Tuesday, January 29, 2013

Even The Stones Laugh At Amos Oz

The New York Times' favorite Israeli author, Amos Oz (or is he David Grossman? or, perhaps, AB Yehoshua? no difference, actually, as they are all Leftist and belong to the exclusive "Admor Clique" of Israel 'peace camp', a religiously messianic sect), sat down with Roger Cohen, another type of "favorite" of the NYTimes).

“Most Israelis,” he suggested, “would wave goodbye to the West Bank but they don’t want to be suckers, they don’t want the Gaza scenario to repeat itself.

Absolutely as for the second part; not so true of the first.  

Academic-sponsored polls indicate supporters of Judea & Samaria retention, and for sure in major swaths of territories, is above 50% (even this last Knesset vote proved that).  And as for being suckers, Oz is the epitome.  Hamas continues - just this week again - to deny Israel at all: as a state, the Jews as a national community, our right to any land anywhere in Eretz-Yisrael.  Abbas won't and can't and doesn't want to commit to any negotiation result.  Pal. Authority incitement continues, low-level violence continues, Syria breaks up, chemical weapons may move, Iran provides Hezbollah, Iran continues going nuclear, Obama appoints less-then-enthusiastic supporters of Israel to crucial cabinet posts and Oz and Cohen play around in cloud-cuckoo-land.

Oh, and when do right-of-center and even national camp representatives get interviewed, with or without coffee or lunch by a NYTimes columnist?  Where's your liberal pluralism ideology?  Fairness?  Freedom of expression?

Oz continues:-
First and foremost, these elections were about internal affairs, the middle class, state and synagogue, the draft, with a silent consensus that the occupied territories do not matter that much. Israelis are no longer interested. 

True, yes, but now we have Syrian chemical weapons to worry about.  Iran goes for space.  This was a temporary aberration just because Israelis accept the reality in Judea and Samaria, not because they oppose.

And this:

His credo as a novelist is that humankind is open-ended: People are capable of surprising not only others but themselves. He calls this “the single most promising phenomenon in history.”

Not in the Middle East.  Not that Arabs aren't human.  They are, but devilishly so, for the most part.  And add to that their Islamist ideology, and the weakness of their own "intellectuals" as opposed to Oz-Grossman-Yehoshua, well, there is all the diffrrence.

Another snippet:

...he does not hide his own disappointments. “Building settlements in occupied territories was the single most grave error and sin in the history of modern Zionism, because it was based on a refusal to accept the simple fact that we are not alone in this country,” he told me. “The Palestinians for decades also refused the fact that they are not alone in this country. Now, with clenched teeth, both sides have recognized this reality and that is a good basis.” 

For sure we very well knew and know we are not alone and that's why the security aspect of our presence in Judea and Samaria is a crucial aspect of our support but the idea of a Jew settling in the Land of Israel is the basis for our state.  Without that, Oz's parent wouldn't have come - and when they did there was no Green Line.

He went on...[and] Oz concludes, “The disappointment is not in the nature of Israel, it is in the nature of dreams.” Here is his political credo. There cannot be one state because Israelis and Palestinians cannot become one happy family...Two states, absolutely, are the only answer...Reality now compels a compromise — “and compromises are unhappy, there is no such thing as a happy compromise.”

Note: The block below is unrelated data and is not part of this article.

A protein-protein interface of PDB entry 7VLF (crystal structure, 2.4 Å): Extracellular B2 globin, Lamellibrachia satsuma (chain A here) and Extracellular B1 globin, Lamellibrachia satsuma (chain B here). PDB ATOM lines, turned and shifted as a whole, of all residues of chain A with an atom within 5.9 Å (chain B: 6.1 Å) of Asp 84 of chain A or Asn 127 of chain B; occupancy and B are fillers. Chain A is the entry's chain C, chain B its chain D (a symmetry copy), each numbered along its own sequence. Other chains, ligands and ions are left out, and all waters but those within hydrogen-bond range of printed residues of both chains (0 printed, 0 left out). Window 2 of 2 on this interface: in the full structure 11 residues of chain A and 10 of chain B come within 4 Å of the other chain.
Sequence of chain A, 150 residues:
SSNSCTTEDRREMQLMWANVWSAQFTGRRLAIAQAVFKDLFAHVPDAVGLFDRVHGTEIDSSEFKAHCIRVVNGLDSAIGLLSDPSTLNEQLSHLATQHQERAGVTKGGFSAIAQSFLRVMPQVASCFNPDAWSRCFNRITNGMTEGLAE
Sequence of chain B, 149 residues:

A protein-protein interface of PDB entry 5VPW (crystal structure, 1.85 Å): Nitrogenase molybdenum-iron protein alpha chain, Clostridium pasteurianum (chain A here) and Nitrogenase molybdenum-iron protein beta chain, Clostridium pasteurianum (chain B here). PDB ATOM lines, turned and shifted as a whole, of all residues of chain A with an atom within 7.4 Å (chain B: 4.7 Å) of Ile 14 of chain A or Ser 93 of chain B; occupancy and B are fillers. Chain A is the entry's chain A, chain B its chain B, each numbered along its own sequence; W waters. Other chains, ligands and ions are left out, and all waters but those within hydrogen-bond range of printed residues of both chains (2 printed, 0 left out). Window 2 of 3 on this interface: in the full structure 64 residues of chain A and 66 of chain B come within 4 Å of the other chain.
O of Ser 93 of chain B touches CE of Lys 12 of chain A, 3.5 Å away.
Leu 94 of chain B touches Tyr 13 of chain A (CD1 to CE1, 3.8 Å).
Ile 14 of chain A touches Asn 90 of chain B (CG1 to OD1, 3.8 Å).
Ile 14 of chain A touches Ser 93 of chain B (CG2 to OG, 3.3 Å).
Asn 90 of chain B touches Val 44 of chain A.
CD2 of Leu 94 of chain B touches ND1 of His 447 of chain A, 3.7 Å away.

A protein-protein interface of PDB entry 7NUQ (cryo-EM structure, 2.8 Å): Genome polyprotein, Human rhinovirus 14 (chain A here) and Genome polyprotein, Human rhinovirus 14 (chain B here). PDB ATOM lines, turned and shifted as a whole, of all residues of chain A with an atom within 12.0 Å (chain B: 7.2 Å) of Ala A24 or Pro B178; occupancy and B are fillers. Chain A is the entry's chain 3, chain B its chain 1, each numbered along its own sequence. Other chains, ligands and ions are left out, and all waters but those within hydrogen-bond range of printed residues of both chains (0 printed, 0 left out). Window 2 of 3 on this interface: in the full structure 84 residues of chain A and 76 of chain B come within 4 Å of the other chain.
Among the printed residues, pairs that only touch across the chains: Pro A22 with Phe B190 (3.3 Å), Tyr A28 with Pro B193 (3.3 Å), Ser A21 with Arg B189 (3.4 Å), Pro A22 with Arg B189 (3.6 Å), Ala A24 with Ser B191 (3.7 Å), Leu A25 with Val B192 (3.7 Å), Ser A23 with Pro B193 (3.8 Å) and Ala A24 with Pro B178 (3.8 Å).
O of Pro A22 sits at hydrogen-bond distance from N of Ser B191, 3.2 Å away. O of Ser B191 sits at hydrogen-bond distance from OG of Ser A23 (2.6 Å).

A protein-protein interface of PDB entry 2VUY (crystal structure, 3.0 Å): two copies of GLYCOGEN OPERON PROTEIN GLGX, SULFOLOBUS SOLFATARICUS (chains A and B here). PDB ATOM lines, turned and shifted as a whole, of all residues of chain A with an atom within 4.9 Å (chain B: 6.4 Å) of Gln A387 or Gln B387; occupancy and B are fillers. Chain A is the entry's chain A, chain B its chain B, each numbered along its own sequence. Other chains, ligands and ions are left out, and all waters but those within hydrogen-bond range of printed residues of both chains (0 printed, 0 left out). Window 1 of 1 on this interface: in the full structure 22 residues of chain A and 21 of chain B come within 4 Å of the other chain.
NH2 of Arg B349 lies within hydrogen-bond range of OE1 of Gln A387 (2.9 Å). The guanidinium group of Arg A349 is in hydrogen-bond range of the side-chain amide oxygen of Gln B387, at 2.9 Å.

Cohen at least asks the begged question:

And what of Hamas? “At least what we can do is solve the conflict with the Palestine Liberation Organization and reduce the Israeli-Palestinian conflict to an Israel-Gaza conflict. This will be a big step forward. Then we will see. Hamas may change as the P.L.O. did. 

Sure, yeah, right.

And then the clunker:
And the Palestinian right of return? “The right of return is a euphemism for the liquidation of Israel. Even for a dove like myself this is out of the question. Refugees must be resettled in the future state of Palestine, not Israel.”

Well, at least, Oz finally has come to our aid.  Even if that is his final line, it'll be enough.  The Arabs won't accept it.

At the end, Oz reveals:

“I live in the desert at Arad. Every morning at 5 a.m. I start my day by taking a walk before sunrise. I inhale the silence. I take in the breeze, the silhouettes of the hills. I walk for about 40 minutes. When I come back home I turn on the radio and sometimes I hear a politicians using words like ‘never’ or ‘forever’ or ‘for eternity’ — and I know that the stones out in the desert are laughing at him.” 

Well, since I think we'd all prefer to be a tree, those stones are laughing at Oz's thinking and logic.


* Admor is the term for a Hassidic Grand Rabbi, the venerable Tzaddik 
who can do/say no wrong.  That's what they're called here in Israel.



My comment at the NYT piece is here.


1 comment:

Anonymous said...

In my article on how peace movements prepared the way for the 2nd World War, I mention the French playwrights and novelists [like Grossman, Oz, and Yehoshua] who were sympathetic to Hitler's "peace efforts" and thus helped to bring on the war. Think of Jean Giono and Jean Giraudoux. The latter's "pro-peace" play, Tiger at the Gates [French title: La Guerre de Troie n'aura pas lieu] was staged in America, when I was young, as being "pro-peace" without mention of the context that Giraudoux wanted peace with Hitler and served as a minister in the French govt for that same purpose. I see Oz & Co. as serving the same purpose as Giono, Giraudoux and others in the late 1930s.